Both Middle Grade and Young Adult novels are written for and about young people, but how does the publishing industry define them? Are they genres? Are they age grades? How do you know? The truth is that these stories can be “about” anything: romance, mystery, sci-fi, fantasy, or everyday life. Read on to find out what distinguishes these two brands of children’s literature.
Age of Protagonist
The age of the protagonist helps define a Middle Grade novel from a YA one. In general, MG stories are about younger people—think 8-12 in general (though they can be slightly aged up or aged down). Middle Grade books are novels, not just chapter books. However, they’re often novella length – around 40k words.
Young adult novels, by contrast, have older protagonists. The range for YA can be about 13-19, but the sweet spot is generally 16-18. These are stories about teenagers. The younger range is more often included in MG, and usually YA cuts off before college. The difference between older MG and younger YA often comes down to the way the story is told and what it’s about. YA books are longer than MG ones.
YA is often further subdivided into “younger” and “older/edgier” groups. You might not see this division at the bookstore or library, but readers and librarians will recommend them slightly differently. If a YA book features a younger heroine and the work is “cleaner” (no or few curse words, less graphic or adult situations), it would be considered younger YA. If the teenager is older (think 16-19), and the situation is more intense, it would be recommended for an older audience. Older YA books are more likely to get adult cross-over readers.
External versus Internal Conflict
In addition to the age of the protagonist and the intended reader, another distinguishing characteristic between Middle Grade and Young Adult books is where the conflict is centered. In MG stories, the problems and conflict are external to the hero. These are more likely to be adventure tales, they’re often written in third-person, and character arcs aren’t quite as prominent. The emphasis is usually on how the character deals with a problem or circumstance.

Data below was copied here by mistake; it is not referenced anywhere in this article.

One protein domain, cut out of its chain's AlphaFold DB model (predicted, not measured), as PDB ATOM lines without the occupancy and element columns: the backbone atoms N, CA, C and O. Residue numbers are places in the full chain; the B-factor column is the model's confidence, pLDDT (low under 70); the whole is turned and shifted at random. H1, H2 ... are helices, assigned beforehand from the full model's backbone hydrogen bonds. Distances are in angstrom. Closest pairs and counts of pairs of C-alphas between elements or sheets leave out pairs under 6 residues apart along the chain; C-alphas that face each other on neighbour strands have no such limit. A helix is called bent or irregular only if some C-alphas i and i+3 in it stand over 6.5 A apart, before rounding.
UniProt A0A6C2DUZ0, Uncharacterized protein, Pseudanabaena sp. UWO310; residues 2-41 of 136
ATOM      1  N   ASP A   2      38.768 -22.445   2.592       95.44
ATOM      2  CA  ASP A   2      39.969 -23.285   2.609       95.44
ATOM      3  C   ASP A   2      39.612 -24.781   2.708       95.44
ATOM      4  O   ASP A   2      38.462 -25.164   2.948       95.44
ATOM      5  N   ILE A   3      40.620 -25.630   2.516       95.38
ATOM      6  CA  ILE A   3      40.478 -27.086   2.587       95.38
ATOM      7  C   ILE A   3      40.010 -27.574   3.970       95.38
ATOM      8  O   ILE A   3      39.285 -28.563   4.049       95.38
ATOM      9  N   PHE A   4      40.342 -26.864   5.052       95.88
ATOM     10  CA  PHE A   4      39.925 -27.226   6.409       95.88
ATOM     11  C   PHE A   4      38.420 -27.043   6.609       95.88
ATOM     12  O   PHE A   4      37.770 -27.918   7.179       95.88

Young adult stories can also be very plot driven, but they almost always include a noticeable coming-of-age element. A major focus is on how circumstance changes the character. Also, the teen is usually the narrator. The story is happening to someone, and the reader gets a close account of how the protagonist feels about what’s going on and her thought process about it. These are typically first-person points of view.
Situations May Vary
This will probably sound obvious, but the content of the books should be age-appropriate. After all, it’s not just the protagonists of MG that are 8-12, it’s also the readers. This doesn’t mean that an author needs to shy away from serious topics. After all, death, poverty, and other social ills affect children as much as any other demographic. The key to keep in mind is that the way serious topics are presented should be appropriate for an average 10-year-old versus, perhaps, an average 16-year-old for YA.
Typically, young adult novels address serious issues more head-on than do MG ones. YA books that are “older YA’s” will deal directly with sex, drug abuse, suicide, and any host of other situations. Romance is more commonly seen in YA versus MG books too. Any romance in MG tends to be the “puppy love” stage rather than any type of serious relationship.
Perhaps the most important thing to keep in mind while writing children’s fiction is to respect your audience. There’s never a need to “talk down” to MG or YA readers. Keeping language and situations age-appropriate, especially for the MG segment, is respectful not patronizing. With YA, teens often deal with “adult” issues. Teenage characters are thoughtful and nuanced—just like adults. The difference is that they’re often facing issues for the first time without the benefit of experience. As long as you never talk down to your audience, you can be successful writing MG or YA.